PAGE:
10 Vigilant Facts About The Boondock Saints
The Boondock Saints is all about perception. The film tells the story of fraternal twins Murphy and Connor MacManus (Norman Reedus and Sean Patrick Flannery) who, after killing two mobsters in self-defense, believe they’ve received a “calling” from god to rid the city of Boston of all its bad guys. Whether they are crazy murderers or the best thing that ever happened to Beantown is up to the audience, and FBI agent Paul Smecker (played by a scene-stealing Willem Dafoe). Make up your own mind about the MacManus brothers with these 10 fascinating facts about the 1999 cult classic.
1. THE SCRIPT WAS INSPIRED BY SEVERAL REAL-LIFE EVENTS.
Writer-director Troy Duffy based the story for The Boondock Saints on things he saw when he was working as a bartender in Los Angeles, including watching a drug dealer steal money from a dead body. The film also opens with the story of Kitty Genovese, a young woman who was murdered in Queens in 1964 and whose story has become a bit of an urban legend after it was widely (but inaccurately) reported that, despite her cries for help and dozens of witnesses, no one came to her rescue.
2. THE MOVIE WAS ITS OWN RAG-TO-RICHES STORY.
In 1997, Duffy was working as a bartender in Los Angeles at the same time he was trying to sell his script for The Boondock Saints. The media loved the idea of a local bartender who had written what might be Hollywood’s next great film, leading the screenplay to spark a bidding war between major studios. The war ended when Miramax’s Harvey Weinstein showed up at J Sloan’s, the bar where Duffy worked, to offer him a reported $300,000 for the script and promised to buy the bar for Duffy.
3. TROY DUFFY WAS HIS OWN BIGGEST OBSTACLE IN GETTING THE FILM MADE.
Like most artists, Duffy had a very clear vision for the film. This led to some contentious meetings with potential collaborators, including getting into an argument with Ewan McGregor over the death penalty during their first meeting. Duffy’s volatile personality ended up costing him his deal with Miramax, leading him to have to shop the film around to other distributors. Eventually, the film was picked up by Franchise Pictures, despite the negative chatter now surrounding both Duffy and his movie.
4. A POPULAR DOCUMENTARY WAS MADE ABOUT DUFFY’S RISE AND FALL.
In 2003, filmmakers Tony Montana and Mark Brian Smith released Overnight, an unflattering portrait of the Duffy’s meteoric rise and fall. Though the documentary was made with Duffy’s cooperation, he (unsurprisingly) was not pleased with the final result. When asked whether he thought the portrayal of him in the film was fair, Duffy responded:
“Absolutely not. I don’t have to feel, I know, I was there, it was me it was happening to. That type of behavior that you saw in that film was the exception and not the rule. And I don’t think it was too fair of them to not provide any context of why is Troy upset, who’s he even talking to, what’s the situation. It was basically ‘Show me acting like an a**hole.’ After three years of shooting that would be a fairly easy thing to do. And through especially three of the most tumultuous years of my life.”
5. THE FILM’S THEATRICAL RELEASE WAS LIMITED FOR A VERY SERIOUS REASON.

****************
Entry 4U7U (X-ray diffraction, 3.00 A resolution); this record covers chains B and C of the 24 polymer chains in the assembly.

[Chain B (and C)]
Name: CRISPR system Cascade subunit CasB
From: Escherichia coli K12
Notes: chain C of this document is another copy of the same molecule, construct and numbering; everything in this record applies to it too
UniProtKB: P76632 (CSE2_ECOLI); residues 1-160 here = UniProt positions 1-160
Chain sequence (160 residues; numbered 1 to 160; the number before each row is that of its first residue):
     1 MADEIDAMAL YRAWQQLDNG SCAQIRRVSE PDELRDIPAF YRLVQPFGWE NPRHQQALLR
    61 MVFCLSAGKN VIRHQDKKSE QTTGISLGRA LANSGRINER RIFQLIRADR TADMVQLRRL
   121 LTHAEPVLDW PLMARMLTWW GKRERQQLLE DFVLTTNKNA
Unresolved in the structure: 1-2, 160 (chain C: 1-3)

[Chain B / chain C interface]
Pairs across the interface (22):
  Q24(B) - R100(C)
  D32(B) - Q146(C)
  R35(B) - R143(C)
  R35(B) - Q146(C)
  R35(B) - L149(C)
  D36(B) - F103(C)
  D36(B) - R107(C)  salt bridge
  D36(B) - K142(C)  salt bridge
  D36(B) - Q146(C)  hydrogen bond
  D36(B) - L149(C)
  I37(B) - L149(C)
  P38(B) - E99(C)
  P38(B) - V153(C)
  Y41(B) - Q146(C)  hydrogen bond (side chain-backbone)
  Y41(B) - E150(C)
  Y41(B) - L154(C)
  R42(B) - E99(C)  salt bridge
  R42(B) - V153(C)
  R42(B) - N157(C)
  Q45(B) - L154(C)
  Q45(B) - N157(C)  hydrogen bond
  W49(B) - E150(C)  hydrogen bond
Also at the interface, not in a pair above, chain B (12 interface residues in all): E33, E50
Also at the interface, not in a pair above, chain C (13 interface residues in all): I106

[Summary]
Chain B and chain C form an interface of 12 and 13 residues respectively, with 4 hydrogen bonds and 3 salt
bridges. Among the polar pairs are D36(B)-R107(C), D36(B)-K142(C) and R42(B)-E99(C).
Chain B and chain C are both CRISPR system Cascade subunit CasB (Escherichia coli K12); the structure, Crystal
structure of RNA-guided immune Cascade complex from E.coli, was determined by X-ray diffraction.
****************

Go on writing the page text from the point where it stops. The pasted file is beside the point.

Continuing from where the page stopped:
The movie opened on U.S. screens on January 21, 2000, but it was shown in just five theaters and for one week only. The country was still reeling from the massacre at Columbine High School less than a year earlier, and 108 minutes of men who are open to killing any person they consider evil wasn’t the most popular concept with audiences. “Two boys dressed in black trench coats with guns hit a little too close to home,” actress Julie Benz, who played Special Agent Eunice Bloom in the sequel, told The New York Times in 2009.
6. CRITICS HATED THE MOVIE.
The Boondock Saints was panned by critics. Rotten Tomatoes, where the film holds a 20 percent rotten rating with critics, describes the film as “a juvenile, ugly movie that represents the worst tendencies of directors channeling Tarantino.”
7. THE CATHOLIC CHURCH HATED THE MOVIE, TOO.
The amount of violence in the script made it almost impossible for the filmmakers to find a church that would allow them to shoot on its premises. The church where the brothers attend mass in the opening scene is Boston's Union United Methodist Church. Duffy also allegedly received a letter from the Archdiocese of Toronto that detailed the church’s hatred of the film and called Duffy the “spawn of Satan.”
8. AUDIENCES, ON THE OTHER HAND, LOVED THE MOVIE.
The film made almost no money during its very brief theatrical release, but sales of the DVD took off. Eventually, the movie managed to pull in $260 million in worldwide theatrical and DVD sales, largely due to positive word-of-mouth, and cemented the film’s reputation as a cult classic. In 2009, a sequel—The Boondock Saints II: All Saints Day—continued the MacManus brothers’ story.
9. A THIRD FILM IS PRETTY MUCH CONFIRMED.
When asked whether a third film might be coming during a Reddit AMA last December, Norman Reedus, who played Murphy MacManus (and, more famously, is The Walking Dead’s Daryl Dixon), responded, “Yeah it’s on. In the works, happening.” Though no official announcement of it has been made, that hasn’t stopped some outlets from reporting on what it might look like.
10. THE MACMANUS BROTHERS MIGHT ALSO BE HITTING THE SMALL SCREEN.
In addition to the third film, Duffy is also in talks with IM Global Television to create a series that would serve as a prequel to the movies. The show will focus on the lives of the brothers in South Boston in their pre-vigilante days. Reedus and Sean Patrick Flanery probably won’t return as the stars, but they may come on board as executive producers.